Ritter Planetarium and Observatory at the University of Toledo.
The Blade/Andy Morrison
Nestled between Stranahan and McMaster halls on the University of Toledo’s main campus is one of the few places in Toledo where you can gaze at the night sky in the middle of the day.
Ritter Planetarium, outfitted with a state-of-the-art digital projector, can create images of stars and planets and any location on earth at any given time. It’s also capable of transporting you through space to view the wonders of the universe.
“Our particular system can put more than just stars in the sky,” said Michael Cushing, planetarium director and associate professor of physics and astronomy at UT. “We’re also able to show full dome videos and programs.”
The system makes visible stars that cannot be seen by the human eye, Mr. Cushing added.
Planetariums are different from observatories, which use telescopes to view the sky in real time. Planetariums use computer programs to recreate a projection of the night sky on domed ceilings.
So, while you’ll have to visit an observatory or use a telescope to see real stars in the sky, you’ll have no problem viewing tonight’s “supermoon.” For the second time this summer, the moon will be at its biggest and brightest as it swings closer to Earth. A third supermoon will occur on Sept. 9.
The moon will come within 224,000 miles of Earth and will appear 14 percent larger than normal. These rare incidences draw plenty of hype and admiration from skywatchers who think the supermoon looks more dazzling; however, that’s an optical illusion, Mr. Cushing said.
“It’s not any bigger. It just looks that way,” Mr. Cushing said. “In this case, the Earth is off-center during this ellipse and the moon gets closer. During a supermoon, the moon is a full moon and it’s closer to Earth.”
There’s no link to higher crime or bizarre behavior, as perpetuated by myths that swirl every time a super moon appears. A more likely effect is that the additional light from tonight’s moon will wash out the annual Perseid meteor shower expected to peak in a few days.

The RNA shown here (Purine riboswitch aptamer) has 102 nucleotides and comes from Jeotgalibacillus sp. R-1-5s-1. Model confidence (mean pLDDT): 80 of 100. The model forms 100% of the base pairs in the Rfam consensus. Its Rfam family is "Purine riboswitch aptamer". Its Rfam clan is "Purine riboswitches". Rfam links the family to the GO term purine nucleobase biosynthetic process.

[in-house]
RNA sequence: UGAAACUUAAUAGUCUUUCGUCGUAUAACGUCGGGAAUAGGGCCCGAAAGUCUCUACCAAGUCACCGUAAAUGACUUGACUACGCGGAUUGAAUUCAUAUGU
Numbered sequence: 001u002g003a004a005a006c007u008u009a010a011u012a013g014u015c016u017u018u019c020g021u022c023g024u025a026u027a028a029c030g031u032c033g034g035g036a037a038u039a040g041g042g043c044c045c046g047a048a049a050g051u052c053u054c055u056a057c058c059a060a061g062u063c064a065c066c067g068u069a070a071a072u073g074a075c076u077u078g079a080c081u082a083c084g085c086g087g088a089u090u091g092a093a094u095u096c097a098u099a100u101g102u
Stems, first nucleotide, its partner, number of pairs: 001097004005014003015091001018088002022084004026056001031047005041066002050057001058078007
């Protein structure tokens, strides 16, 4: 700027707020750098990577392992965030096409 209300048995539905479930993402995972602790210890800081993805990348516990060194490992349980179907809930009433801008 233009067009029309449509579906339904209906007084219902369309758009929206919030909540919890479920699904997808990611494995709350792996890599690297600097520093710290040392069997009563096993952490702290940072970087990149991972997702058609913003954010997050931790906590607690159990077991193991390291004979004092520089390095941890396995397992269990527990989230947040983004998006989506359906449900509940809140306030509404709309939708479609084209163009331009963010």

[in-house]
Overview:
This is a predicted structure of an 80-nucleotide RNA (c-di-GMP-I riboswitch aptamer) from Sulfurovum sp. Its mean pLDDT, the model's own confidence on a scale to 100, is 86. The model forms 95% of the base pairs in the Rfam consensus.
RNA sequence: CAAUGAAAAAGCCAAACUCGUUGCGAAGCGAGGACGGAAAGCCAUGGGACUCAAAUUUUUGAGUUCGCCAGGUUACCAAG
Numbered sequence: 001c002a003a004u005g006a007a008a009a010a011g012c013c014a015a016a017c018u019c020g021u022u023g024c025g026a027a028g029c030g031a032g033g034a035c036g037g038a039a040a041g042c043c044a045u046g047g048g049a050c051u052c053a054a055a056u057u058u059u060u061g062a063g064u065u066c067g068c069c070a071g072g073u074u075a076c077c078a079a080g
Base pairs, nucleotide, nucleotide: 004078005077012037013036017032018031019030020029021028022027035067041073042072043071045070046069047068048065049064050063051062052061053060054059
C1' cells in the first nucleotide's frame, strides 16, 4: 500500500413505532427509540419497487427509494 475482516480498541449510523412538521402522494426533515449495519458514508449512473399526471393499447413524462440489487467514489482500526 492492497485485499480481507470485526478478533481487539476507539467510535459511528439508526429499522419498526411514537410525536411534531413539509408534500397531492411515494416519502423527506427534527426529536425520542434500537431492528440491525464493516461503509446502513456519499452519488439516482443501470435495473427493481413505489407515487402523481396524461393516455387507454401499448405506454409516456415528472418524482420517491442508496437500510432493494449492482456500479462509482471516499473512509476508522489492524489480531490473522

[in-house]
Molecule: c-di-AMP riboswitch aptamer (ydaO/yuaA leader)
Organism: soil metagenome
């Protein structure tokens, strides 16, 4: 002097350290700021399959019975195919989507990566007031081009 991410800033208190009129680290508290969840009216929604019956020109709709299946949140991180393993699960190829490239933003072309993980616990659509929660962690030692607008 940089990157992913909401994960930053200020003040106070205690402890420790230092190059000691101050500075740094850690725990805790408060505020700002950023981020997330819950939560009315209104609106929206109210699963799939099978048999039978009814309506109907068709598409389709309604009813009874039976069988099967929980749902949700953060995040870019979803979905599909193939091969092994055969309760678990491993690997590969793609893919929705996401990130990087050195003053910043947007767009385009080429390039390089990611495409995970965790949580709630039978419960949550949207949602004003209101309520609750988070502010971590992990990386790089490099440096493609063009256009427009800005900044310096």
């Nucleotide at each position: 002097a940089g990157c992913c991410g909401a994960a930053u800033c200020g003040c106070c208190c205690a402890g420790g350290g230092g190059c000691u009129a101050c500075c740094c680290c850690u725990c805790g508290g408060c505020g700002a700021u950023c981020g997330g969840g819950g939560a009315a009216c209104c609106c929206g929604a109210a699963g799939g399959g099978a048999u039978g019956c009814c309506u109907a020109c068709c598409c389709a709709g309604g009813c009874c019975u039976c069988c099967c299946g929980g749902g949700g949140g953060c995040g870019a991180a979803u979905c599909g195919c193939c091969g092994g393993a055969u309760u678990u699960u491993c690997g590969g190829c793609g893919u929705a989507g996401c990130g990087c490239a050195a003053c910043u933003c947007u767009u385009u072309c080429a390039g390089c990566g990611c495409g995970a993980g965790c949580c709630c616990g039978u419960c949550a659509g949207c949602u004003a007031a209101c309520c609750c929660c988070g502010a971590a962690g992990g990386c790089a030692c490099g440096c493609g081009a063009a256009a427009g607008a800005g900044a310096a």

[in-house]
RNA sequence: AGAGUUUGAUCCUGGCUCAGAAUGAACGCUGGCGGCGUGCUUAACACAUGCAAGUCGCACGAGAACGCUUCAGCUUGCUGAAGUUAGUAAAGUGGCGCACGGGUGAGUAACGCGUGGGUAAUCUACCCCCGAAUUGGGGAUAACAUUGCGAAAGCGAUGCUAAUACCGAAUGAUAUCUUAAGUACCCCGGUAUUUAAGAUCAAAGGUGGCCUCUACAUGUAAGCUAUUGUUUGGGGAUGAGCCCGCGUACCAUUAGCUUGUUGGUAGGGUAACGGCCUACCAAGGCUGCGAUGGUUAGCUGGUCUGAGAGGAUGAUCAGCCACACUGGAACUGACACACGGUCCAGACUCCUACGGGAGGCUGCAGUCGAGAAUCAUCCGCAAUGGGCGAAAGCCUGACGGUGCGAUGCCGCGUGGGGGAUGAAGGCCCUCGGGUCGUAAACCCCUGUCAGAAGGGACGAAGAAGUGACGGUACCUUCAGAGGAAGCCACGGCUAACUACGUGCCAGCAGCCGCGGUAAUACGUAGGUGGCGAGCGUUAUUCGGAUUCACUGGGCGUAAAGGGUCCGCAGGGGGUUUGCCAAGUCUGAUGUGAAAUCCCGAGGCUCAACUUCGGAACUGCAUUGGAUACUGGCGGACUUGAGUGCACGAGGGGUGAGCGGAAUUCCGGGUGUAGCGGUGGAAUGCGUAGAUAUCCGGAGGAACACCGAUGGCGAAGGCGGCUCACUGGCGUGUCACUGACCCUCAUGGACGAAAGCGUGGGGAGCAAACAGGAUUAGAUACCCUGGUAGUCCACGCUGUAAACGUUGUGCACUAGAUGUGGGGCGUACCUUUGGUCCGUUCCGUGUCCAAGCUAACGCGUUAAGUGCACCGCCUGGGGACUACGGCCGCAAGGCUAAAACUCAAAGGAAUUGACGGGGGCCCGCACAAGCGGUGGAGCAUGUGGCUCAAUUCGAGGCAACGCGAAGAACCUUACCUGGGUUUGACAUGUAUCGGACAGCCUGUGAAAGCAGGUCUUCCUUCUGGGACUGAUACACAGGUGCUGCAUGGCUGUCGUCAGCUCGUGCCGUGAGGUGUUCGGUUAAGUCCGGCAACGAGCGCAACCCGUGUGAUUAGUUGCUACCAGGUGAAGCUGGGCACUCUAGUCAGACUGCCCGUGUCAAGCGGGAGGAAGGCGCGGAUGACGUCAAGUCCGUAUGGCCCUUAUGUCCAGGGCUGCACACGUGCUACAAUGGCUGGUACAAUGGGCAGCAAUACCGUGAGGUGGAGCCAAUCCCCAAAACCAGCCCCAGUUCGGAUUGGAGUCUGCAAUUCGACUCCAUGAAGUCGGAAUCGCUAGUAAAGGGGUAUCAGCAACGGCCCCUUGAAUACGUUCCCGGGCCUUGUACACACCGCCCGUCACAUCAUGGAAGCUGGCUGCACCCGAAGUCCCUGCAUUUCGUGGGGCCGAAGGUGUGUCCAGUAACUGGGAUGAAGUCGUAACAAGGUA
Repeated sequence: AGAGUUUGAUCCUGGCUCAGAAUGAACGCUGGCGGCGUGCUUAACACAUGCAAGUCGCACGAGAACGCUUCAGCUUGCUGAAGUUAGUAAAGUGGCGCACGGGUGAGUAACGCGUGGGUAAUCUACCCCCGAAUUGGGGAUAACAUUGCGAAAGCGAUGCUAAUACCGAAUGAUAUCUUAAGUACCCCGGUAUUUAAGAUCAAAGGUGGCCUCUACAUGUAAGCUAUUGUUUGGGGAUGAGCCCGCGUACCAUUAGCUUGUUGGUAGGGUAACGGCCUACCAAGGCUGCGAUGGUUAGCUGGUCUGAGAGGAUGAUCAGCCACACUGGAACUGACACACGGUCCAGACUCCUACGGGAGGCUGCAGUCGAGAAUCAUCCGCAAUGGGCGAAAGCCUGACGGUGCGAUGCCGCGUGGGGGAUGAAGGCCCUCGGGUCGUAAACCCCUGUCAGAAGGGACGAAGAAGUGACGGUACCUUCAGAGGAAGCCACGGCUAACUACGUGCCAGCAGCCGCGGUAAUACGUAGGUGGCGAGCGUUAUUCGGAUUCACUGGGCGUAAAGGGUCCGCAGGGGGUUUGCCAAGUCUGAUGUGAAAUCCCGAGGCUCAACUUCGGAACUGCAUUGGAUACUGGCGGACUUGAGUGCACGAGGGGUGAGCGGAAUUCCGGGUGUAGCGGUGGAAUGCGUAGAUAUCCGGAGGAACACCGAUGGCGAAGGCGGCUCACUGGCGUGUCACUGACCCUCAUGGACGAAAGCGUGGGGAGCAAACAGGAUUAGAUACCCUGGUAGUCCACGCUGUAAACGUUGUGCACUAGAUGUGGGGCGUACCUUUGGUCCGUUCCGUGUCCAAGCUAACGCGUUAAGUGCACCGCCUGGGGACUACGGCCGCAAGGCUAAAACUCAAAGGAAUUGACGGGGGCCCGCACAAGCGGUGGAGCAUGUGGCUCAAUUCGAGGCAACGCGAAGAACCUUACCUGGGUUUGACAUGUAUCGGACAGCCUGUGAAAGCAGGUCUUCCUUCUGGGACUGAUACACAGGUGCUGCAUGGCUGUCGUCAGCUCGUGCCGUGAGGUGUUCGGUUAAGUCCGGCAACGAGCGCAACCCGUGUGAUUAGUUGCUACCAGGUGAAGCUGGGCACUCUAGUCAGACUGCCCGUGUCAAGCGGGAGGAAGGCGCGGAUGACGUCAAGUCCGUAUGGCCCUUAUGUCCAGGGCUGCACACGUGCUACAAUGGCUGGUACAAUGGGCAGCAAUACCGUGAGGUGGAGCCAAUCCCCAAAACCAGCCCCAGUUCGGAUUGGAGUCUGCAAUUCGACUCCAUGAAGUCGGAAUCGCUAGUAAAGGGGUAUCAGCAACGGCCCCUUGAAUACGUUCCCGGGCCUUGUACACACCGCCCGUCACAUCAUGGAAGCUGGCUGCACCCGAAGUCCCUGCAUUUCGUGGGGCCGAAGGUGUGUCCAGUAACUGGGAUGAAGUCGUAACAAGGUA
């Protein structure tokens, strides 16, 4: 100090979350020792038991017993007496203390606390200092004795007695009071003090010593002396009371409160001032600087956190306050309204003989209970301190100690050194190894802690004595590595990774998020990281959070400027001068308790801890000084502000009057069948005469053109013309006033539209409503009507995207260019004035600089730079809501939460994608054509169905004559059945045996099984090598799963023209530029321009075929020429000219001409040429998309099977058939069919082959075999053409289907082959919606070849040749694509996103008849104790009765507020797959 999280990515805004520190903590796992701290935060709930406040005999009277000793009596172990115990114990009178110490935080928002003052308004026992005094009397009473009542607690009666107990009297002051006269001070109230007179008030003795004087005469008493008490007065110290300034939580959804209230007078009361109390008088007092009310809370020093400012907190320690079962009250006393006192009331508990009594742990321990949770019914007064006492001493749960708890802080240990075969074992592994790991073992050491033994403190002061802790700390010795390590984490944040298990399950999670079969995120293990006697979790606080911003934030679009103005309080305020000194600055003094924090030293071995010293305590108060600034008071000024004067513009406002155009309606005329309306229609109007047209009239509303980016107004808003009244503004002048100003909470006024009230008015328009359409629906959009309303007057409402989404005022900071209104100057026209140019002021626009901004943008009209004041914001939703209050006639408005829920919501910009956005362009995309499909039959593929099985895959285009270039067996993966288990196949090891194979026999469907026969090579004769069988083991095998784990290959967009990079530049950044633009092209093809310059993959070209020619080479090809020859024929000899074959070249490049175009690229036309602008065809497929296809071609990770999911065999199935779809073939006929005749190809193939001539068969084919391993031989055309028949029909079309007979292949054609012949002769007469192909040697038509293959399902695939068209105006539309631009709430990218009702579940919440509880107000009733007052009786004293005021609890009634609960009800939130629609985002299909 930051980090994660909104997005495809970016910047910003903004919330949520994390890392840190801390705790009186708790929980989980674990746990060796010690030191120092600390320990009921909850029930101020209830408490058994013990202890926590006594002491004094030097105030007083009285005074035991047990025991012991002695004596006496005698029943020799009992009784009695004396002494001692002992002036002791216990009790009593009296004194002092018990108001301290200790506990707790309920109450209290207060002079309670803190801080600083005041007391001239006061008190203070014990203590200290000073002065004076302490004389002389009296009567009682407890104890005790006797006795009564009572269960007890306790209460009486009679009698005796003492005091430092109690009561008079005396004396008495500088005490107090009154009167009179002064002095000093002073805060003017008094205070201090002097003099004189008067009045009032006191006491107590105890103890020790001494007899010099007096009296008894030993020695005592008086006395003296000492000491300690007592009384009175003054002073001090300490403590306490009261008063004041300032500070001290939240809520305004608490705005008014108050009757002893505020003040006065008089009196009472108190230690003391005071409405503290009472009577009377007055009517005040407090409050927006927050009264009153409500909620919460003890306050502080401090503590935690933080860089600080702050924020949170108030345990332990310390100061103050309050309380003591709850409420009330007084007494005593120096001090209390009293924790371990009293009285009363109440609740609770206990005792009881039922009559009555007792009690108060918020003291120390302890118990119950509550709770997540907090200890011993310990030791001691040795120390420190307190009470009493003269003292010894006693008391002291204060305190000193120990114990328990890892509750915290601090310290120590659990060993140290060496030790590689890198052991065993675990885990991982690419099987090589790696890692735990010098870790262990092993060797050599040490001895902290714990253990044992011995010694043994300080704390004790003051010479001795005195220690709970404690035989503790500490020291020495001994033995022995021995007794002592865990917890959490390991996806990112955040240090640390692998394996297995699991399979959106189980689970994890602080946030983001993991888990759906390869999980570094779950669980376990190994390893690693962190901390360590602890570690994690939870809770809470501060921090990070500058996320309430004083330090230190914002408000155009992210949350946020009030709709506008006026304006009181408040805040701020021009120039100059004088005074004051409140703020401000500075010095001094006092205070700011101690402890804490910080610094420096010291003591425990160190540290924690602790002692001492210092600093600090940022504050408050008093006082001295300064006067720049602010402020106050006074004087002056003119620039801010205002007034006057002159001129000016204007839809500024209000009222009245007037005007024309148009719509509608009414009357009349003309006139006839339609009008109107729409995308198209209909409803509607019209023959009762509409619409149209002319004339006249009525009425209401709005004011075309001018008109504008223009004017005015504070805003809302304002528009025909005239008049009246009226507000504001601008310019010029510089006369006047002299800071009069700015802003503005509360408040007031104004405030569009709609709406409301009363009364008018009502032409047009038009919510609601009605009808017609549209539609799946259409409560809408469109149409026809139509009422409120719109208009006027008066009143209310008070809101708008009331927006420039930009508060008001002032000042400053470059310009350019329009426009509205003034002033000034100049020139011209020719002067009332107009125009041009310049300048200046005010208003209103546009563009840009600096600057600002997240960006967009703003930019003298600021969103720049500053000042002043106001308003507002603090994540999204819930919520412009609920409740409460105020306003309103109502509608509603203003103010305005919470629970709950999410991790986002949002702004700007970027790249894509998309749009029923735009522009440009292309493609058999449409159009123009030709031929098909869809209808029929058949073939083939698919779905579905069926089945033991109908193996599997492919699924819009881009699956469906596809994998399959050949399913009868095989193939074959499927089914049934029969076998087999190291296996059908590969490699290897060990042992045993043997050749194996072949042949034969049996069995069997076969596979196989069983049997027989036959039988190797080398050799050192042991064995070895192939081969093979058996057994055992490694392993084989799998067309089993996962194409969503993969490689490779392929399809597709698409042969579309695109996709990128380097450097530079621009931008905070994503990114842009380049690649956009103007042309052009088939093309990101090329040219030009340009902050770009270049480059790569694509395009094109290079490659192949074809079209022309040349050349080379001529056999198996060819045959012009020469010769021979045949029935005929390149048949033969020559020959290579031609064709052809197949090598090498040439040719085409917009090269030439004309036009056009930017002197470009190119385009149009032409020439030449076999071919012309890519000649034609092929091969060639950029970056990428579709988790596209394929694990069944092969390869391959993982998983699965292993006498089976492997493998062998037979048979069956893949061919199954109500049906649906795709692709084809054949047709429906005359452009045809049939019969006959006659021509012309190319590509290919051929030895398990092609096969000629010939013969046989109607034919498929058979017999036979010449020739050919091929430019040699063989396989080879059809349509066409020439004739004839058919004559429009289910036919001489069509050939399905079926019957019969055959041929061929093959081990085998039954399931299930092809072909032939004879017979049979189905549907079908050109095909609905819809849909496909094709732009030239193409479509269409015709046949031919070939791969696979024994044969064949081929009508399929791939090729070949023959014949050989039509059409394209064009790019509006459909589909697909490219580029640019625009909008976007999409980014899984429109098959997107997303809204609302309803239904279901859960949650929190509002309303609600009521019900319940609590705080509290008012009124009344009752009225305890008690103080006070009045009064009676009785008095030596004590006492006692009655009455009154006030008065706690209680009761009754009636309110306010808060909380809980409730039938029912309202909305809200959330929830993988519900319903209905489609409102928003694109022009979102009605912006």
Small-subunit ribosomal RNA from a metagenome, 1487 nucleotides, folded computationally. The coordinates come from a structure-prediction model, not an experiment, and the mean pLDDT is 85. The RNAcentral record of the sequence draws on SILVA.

“You see about 100 meteors per hour in a dark sky” Mr. Cushing said. “But that [lunar] brightness makes the sky brighter and you can’t see as many because they’re too faint.”
Light pollution in a city the size of Toledo can often make it difficult to see the stars. Because of this, it’s easy to forget that there is a whole universe surrounding us, Mr. Cushing said. Ritter Planetarium, along with Appold Planetarium at Lourdes University and the planetarium at Rogers High School, allows visitors to see the starry sky in absence of light pollution as well as simulated astronomical events including meteor showers.
“Planetariums are a way of getting access for people who don’t know what a dark sky looks like. You can simulate a night sky as it should be seen,” Mr. Cushing said. “In New York City, you won’t ever see a dark sky [because of light pollution], but if you live in the middle of Iowa, you’d see it all the time.”
The stars may be fake in the skies of the Rogers High School planetarium, but the lessons viewers learn are real, said Kelly Welch, principal at Rogers, where each year, more than 100 students elect to take an astronomy course.
“It’s a big asset and it’s something we’re excited to have,” said Ms. Welch, adding that Rogers is one of the few high schools in the state to have its own planetarium. Right now the facility is only available to students at the school, but “we’re really trying to build up its use across the district and eventually the community. It’s really something to see.”
Contact RoNeisha Mullen at: firstname.lastname@example.org or 419-724-6133.